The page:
DHS CIO Staropoli Quits After Just Three Months

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The US Department of Homeland Security has been rocked by yet another departure, this time the resignation of CIO Richard Staropoli just three months into his role.

The former US Secret Service agent resigned last week and will officially leave his post at the beginning of September, according to The Hill.

Although there’s no official word on the resignation on the department’s website, officials told the site that Staropoli would be replaced temporarily by deputy CIO Stephen Rice, until a permanent successor is found.

Staropoli promised a major shake-up to the department’s IT function when he arrived, claiming he would organize it in the same way as his old set-up at hedge fund Fortress Investment Group, where he was CISO.

It’s unclear whether these promises to cut bureaucracy and rein-in spending led to the resignation, which remains a mystery for now.

However, Staropoli is the second big name to leave the DHS after secretary John Kelly accepted the role of Donald Trump’s chief of staff at the White House.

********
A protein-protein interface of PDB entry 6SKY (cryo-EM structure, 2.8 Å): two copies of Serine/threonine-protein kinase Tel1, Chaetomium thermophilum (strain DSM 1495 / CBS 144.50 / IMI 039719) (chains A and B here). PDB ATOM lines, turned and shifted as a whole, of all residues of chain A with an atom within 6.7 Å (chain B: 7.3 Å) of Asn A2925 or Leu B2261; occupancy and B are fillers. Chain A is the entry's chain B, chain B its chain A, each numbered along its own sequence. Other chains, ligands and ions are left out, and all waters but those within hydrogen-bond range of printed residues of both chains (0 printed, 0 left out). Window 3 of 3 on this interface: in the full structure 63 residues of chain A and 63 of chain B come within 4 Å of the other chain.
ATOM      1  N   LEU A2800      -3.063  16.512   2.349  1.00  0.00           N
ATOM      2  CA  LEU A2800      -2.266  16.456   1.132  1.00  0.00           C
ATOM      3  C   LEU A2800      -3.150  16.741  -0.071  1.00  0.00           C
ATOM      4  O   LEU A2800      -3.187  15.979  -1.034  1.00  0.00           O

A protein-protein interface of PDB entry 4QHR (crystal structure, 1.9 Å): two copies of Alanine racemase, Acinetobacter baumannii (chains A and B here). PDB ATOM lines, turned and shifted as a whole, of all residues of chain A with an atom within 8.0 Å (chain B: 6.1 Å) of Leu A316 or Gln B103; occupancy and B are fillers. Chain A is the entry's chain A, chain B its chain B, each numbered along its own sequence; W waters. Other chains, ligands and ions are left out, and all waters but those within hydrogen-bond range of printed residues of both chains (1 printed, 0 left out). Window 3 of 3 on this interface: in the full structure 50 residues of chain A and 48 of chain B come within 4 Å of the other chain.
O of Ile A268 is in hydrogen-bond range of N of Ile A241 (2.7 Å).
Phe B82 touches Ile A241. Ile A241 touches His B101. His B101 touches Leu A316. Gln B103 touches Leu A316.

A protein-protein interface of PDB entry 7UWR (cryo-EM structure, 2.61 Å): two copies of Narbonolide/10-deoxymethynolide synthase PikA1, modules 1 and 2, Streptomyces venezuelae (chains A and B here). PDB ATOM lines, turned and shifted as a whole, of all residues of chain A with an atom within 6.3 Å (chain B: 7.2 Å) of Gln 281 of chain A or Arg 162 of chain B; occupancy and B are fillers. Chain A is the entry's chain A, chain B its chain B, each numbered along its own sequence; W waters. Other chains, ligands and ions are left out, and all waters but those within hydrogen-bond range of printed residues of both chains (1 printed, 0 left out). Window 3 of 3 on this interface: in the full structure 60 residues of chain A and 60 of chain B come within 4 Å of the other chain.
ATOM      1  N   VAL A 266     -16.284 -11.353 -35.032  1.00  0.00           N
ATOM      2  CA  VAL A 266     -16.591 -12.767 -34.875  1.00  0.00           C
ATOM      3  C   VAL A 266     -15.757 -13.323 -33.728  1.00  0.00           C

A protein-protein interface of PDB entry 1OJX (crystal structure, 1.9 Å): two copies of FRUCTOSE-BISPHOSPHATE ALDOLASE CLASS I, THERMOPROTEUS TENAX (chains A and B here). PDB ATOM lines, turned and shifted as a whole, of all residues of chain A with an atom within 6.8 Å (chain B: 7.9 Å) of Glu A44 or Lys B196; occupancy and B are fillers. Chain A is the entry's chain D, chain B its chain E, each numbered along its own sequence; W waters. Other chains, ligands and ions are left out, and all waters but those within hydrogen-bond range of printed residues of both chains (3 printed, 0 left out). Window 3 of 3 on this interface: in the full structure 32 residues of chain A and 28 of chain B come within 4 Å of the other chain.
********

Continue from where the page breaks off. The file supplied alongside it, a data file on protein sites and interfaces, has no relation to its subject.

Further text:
That leaves the department in a somewhat precarious position when it comes to the IT security part of its remit.

The Department of Homeland Security (DHS) leads domestic cybersecurity policy including industry information sharing efforts, protecting critical infrastructure, skills, R&D and defending federal networks.

Officials were heavily involved in investigating alleged election hacking by the Russian state last year.

Last month, acting director of the cyber division of the DHS Office of Intelligence and Analysis, Samuel Liles, revealed that as many as 21 states may have been targeted by state-sponsored snoopers.

Staropoli is the latest in a growing line of departures from US government positions, leaving an unprecedented gap in capability at the top of government, compounded by the President’s sluggish appointment of people to key roles.

Back in June, the Washington Post revealed that 85% of top science jobs in the new administration didn’t even have an appointee, including the President’s Council of Advisers on Science and Technology.

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